I ended up with “Jelly and Whiskey in the Mississippi Delta.”

Tuesday morning, Dec. 8, I took part in a Pen to Paper Live! creative program offered by the Charlotte Center for Literary Arts, commonly known as Charlotte Lit.

The free weekly sessions offer a mini-lesson and and present a writing prompt. Though I have been a member of Charlotte Lit and its Author’s Lab for the past year, this was the first opportunity I had to participate in one of the writing-in-community sessions, which are usually held in person but were moved online with the pandemic and social distancing restrictions. This one was attended by 14 other writers.

I thoroughly enjoyed the hour-long meet-up and would highly recommend it for those creative sorts who are currently uninspired or stuck. Preregistration is required. For this non-coffee-drinking guy who can sleepwalk through the hours before noon, Pen to Paper Live! gave me a spark and led to me writing this blog and continuing work on my novel.

This week’s session was on Cento. Kathie Collins, executive director and one of the founders of Charlotte Lit, led Tuesday’s session and came up with the writing prompt from a recent article in the New York Times. You can read the article to learn more, but basically Cento is a sort of “collage poem” crafted from lines, words, phrases from other sources and then patching together those lines to create a poem.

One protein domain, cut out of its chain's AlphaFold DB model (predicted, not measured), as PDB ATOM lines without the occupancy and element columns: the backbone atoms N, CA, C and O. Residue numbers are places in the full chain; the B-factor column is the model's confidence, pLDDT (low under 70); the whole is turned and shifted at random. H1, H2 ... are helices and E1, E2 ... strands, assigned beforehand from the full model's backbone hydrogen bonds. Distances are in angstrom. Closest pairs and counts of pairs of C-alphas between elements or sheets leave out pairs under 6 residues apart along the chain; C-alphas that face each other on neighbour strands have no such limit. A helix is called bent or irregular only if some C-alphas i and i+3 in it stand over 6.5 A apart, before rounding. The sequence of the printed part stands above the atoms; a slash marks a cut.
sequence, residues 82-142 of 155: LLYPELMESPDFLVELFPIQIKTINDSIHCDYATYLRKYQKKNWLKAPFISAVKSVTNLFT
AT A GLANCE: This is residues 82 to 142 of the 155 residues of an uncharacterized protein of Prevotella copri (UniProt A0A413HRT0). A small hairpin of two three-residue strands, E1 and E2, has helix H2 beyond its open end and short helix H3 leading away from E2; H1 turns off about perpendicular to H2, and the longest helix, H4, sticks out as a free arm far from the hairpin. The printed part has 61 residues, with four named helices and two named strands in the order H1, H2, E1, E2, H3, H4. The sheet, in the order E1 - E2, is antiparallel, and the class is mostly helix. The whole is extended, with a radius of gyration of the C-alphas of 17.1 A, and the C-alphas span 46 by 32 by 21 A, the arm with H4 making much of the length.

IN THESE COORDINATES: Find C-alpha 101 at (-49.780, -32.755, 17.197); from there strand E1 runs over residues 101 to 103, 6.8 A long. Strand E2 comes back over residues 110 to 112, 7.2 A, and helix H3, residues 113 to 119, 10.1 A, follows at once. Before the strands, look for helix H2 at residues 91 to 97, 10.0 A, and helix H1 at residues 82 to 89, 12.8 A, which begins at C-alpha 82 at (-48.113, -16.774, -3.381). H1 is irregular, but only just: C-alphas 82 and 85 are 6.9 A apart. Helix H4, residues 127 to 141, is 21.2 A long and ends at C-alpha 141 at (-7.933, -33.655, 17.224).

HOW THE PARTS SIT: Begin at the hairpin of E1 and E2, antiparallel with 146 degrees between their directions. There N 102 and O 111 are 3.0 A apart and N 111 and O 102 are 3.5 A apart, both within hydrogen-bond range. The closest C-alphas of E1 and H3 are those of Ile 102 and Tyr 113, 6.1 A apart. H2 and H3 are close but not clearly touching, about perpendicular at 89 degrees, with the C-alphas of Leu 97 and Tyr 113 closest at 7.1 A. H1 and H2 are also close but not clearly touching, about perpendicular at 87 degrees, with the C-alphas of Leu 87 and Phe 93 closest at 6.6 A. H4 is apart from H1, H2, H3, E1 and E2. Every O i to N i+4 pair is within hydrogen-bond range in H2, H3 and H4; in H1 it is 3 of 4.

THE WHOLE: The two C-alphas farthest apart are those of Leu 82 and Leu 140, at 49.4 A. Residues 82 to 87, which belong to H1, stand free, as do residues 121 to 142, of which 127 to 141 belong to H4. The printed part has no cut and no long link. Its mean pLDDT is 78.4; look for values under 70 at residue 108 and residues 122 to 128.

It’s a way of allowing you to express some subconscious needs through someone else’s work, Collins said. “Consider it another tool for your toolbox,” she said.

I am far from a poet, as the following selection will absolutely prove, but I did find it a fun, creative exercise. For my assignment, I chose to pull from the writings of author Hank Burdine and his story collection “Dust in the Road: Recollections of a Delta Boy.” The story “The ‘Britchesless’ Bachelor” is one of my favorites, especially hearing Hank read it in person with his Delta drawl and his deep baritone acquired via healthy amounts of good whiskey.

Below is my first attempt at Cento. Let’s call it:

Jelly and Whiskey in the Delta

White-coated valets and 15 blue-haired little ladies

Gather for sundry debutante parties in Beulah in the Delta

Me, a member of the Bachelor’s Club, a pool for the Delta Debs

Made haste to Dossett Plantation in my black two-door Pontiac Grand Prix 

I arrived in a hand-me-down tuxedo with cummerbund

Yet, about to pass out because my britches were too tight

My date, Blanche Shackleford, fled to the slough unencumbered

As the Budweiser had filled her holding tank, quite a site.

Meanwhile, my unhitched pants fell to my knees

And I’d forgotten to put my car in park

Blanche emerged from the slough and the trees, 

And so, Blanche gave chase, shaking and boogying

So fierce, her left bosom shimmied out of her dress

And there it remained, quivering like jelly.

“Blanche, my Gawd” the little ladies shouted

Upon which, she tucked it right back into the top of her gown

And I, on a quest to drink good whiskey

found Mr. Dixon Dossett where we told tall tales in his gunroom until dawn.

Compiled from “The Britchesless Batchelor.” A story from “Dust in the Road: Recollections of a Delta Boy” by Mississippi author Hank Burdine.